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How To Know Whether Your Flour Is Affected By The General Mills E. Coli Recall

The case against eating raw cookie dough just got stronger. That's sad, because raw cookie dough is delicious and pairs well with pretty much all occasions and #feelings. As always, the very smart people at the Centers for Disease Control and Prevention are warning against consuming any raw products made with flour, not least because there's been a nationwide recall of that ever-important ingredient. You should bake those chocolate chips first no matter what, but it's still important to know whether your flour is affected by the General Mills E. Coli recall.

General Mills first announced the voluntary recall of its Gold Medal, Wondra, and Signature Kitchens brand flours May 31, when it, along with health officials, began investigating the cause of 38 reported illnesses associated with an ongoing, multi-state outbreak of E. Coli 0121. Some instances were linked with the consumption of raw dough, because E. Coli is rendered harmless by baking or other forms of cooking. Over the past week, the company expanded the recall that includes 10 million pounds of flour after even more illnesses related to the E. Coli bacteria came to light, the flour has sickened 42 people in 21 states, People magazine reported.

The outbreak likely originated at the company's Kansas City, Missouri, plant, according to The Wall Street Journal. Many strains of E. Coli aren't harmful to humans; 0121 is an exception.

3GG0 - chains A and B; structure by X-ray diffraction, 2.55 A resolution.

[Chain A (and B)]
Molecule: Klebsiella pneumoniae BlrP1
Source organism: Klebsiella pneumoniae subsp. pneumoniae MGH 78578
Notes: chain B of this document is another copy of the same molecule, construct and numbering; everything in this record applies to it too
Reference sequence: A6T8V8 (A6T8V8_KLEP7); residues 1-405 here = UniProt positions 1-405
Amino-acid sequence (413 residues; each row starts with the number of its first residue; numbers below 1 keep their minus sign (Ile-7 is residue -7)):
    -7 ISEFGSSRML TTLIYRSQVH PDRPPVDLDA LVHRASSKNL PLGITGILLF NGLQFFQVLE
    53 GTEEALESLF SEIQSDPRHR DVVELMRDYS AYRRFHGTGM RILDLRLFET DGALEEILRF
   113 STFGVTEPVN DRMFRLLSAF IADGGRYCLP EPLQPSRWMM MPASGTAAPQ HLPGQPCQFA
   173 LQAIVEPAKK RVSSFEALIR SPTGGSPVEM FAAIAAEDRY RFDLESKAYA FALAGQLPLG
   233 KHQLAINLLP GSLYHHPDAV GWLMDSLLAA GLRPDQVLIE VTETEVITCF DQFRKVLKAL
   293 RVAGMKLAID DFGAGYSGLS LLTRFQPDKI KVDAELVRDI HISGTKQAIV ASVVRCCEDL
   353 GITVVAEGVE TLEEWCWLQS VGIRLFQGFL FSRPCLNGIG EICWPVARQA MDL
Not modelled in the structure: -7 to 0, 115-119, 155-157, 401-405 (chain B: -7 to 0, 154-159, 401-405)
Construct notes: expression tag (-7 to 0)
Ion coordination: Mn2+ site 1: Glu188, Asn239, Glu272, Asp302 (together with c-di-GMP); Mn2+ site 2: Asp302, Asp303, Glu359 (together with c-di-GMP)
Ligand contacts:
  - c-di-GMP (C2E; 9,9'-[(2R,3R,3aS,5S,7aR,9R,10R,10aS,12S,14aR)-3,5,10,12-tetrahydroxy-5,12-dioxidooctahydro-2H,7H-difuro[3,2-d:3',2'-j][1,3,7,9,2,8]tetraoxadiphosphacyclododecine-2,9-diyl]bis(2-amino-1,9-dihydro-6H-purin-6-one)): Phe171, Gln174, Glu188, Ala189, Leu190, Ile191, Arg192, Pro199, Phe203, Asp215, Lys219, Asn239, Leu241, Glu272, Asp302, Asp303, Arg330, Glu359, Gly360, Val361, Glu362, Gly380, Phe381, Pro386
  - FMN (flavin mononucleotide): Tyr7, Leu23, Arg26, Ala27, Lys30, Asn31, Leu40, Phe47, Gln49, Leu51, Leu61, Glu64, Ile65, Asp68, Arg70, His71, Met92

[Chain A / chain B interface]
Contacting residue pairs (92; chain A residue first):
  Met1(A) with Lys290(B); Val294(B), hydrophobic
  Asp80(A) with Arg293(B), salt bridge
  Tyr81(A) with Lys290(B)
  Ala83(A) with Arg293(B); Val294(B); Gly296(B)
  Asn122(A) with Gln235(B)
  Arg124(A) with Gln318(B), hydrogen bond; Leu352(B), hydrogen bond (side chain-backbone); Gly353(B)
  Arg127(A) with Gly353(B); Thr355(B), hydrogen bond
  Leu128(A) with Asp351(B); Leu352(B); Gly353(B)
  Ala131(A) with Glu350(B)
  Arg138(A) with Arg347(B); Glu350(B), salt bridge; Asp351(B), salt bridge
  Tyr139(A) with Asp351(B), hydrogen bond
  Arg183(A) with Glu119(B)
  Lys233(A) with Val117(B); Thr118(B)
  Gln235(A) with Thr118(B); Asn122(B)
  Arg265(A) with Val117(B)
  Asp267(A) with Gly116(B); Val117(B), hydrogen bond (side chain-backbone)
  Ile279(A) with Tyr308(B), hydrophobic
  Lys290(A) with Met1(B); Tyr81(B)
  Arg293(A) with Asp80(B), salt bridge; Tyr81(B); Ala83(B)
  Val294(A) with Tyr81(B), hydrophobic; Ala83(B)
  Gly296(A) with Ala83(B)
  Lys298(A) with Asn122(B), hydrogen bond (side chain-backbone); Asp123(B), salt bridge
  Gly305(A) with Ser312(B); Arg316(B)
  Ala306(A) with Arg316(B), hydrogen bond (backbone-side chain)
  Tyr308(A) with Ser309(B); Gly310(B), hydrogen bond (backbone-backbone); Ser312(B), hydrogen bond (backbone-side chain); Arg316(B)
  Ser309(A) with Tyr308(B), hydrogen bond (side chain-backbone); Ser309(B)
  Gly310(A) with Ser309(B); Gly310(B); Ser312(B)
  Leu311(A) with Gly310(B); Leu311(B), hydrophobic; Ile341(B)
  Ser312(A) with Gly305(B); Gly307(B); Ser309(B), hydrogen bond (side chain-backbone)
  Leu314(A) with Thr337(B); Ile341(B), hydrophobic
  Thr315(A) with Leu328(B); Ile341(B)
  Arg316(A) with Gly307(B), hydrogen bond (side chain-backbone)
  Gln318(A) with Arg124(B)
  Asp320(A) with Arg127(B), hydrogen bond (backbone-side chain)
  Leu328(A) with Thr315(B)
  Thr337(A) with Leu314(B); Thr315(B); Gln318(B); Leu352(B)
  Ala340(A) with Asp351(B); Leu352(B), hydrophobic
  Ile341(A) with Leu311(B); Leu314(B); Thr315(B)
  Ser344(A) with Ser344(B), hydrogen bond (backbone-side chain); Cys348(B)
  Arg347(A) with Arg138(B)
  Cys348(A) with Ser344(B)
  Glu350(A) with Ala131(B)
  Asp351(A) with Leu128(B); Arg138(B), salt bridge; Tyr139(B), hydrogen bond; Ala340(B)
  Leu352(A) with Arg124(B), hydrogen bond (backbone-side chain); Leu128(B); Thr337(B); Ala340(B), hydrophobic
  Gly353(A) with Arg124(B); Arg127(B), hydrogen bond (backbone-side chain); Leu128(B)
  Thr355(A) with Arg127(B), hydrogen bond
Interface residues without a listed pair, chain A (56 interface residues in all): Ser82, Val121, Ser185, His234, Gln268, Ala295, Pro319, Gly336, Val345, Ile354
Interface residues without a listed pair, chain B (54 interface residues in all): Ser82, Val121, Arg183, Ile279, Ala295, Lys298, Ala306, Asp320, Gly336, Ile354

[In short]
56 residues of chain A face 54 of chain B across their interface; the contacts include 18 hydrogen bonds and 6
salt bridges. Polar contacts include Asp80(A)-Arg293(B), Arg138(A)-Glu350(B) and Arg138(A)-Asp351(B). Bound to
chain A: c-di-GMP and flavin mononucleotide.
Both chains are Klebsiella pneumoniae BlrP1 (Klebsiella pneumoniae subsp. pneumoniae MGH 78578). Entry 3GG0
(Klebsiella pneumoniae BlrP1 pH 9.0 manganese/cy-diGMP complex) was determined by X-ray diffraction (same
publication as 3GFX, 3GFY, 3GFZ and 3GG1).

The original recall focused on products that caused illnesses reported between December 21 and May 3. Now, because some of the illnesses may stem from products purchased before that, the expansion covers products with “better if used by” dates of August 9 or later. The full list of recalled products, including the identifying UPCs, can be found on the General Mills website. Make sure to check it out, because customers should toss the flour that appears on the list ASAP.

The list includes:

The Associated Press reported that although the E. Coli has caused the hospitalizations of 11 people, no deaths have been reported. Symptoms include persistent diarrhea, abdominal pain, and, in some cases, nausea and vomiting. So, if a person displays those, it's time to go see a doctor. And, symptoms or no, lay off the raw cookie dough. Maybe opt for ice cream instead?